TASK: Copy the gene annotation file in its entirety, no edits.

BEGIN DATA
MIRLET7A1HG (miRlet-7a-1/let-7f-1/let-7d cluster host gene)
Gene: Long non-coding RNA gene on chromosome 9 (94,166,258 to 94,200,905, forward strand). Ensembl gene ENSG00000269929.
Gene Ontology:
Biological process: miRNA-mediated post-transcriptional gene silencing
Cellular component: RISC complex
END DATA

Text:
MIRLET7A1HG (miRlet-7a-1/let-7f-1/let-7d cluster host gene)
Gene: Long non-coding RNA gene on chromosome 9 (94,166,258 to 94,200,905, forward strand). Ensembl gene ENSG00000269929.
Gene Ontology:
Biological process: miRNA-mediated post-transcriptional gene silencing
Cellular component: RISC complex